We Have Always Been at War with Eurasia! (Matthew Yglesias Gets Snookered by the Orwellian Right Department)
Matthew Yglesias gets snookered by the Orwellian right:
Matthew Yglesias: Serfdom Correction: It’s been pointed out to me by several friends that The Road to Serfdom doesn’t actually make the argument I had believed it made. My impression had been that it was a statement about the inevitable development of Soviet-style totalitarianism from certain trends toward social democracy in postwar Europe. It seems that a lot of people think this is what the book argues, but that it’s not right. Hayek himself wrote “it has frequently been alleged that I have contended that any movement in the direction of socialism is bound to lead to totalitarianism. Even though this danger exists, this is not what the book says.”
The Orwellian right cites the 1976 preface to The Road to Serfdom:
Hayek: 1976 Preface: It has frequently been alleged that I have contended that any movement in the direction of socialism is bound to lead to totalitarianism. Even though this danger exists, this is not what the book says...
The Orwellian right, however, takes the 1956 preface to The Road to Serfdom and throws it down the memory hole:
Hayek: 1956 Preface: Of course, six years of socialist government in England have not produced anything resembling a totalitarian state. But those who argue that this has disproved the thesis of The Road to Serfdom have really missed one of its main points: that "the most important change which extensive government control produces is a psychological change, an alteration in the character of the people." This is necessarily a slow affair... attitude[s] toward authority are as much the effect as the cause of... political institutions under which it lives.... [T]he change undergone... not merely under its Labour government but in the course of the much longer period during which it has been enjoying the blessings of a paternalistic welfare state, can hardly be mistaken.... Certainly German Social Democrats... never approached as closely to totalitarian planning as the British Labour government has done.... The most serious development is the growth of a measure of arbitrary administrative coercion and the progressive destruction of the cherished foundation of British liberty, the Rule of Law... [E]conomic planning under the Labour government [has] carried it to a point which makes it doubtful whether it can be said that the Rule of Law still prevails in Britain...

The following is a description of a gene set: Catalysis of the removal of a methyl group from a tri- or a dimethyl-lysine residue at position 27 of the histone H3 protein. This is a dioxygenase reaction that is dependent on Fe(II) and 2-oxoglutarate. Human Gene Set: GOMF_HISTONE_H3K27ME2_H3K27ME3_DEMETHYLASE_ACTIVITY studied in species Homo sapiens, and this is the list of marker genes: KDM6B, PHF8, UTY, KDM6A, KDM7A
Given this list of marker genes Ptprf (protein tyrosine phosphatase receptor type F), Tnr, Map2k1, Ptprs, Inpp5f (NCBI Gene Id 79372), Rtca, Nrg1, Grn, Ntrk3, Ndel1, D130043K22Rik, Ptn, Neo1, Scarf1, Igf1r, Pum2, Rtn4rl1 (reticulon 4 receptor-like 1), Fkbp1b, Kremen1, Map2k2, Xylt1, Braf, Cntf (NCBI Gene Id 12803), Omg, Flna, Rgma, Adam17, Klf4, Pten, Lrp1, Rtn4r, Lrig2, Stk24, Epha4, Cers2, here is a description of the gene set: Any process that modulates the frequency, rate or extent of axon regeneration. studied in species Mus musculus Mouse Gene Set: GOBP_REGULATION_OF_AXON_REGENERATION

Hayek wrote the book in 1944. In 1956, Hayek thought that his book made the argument that the Orwellian right says it does not make. By 1976, however, history had been "revised."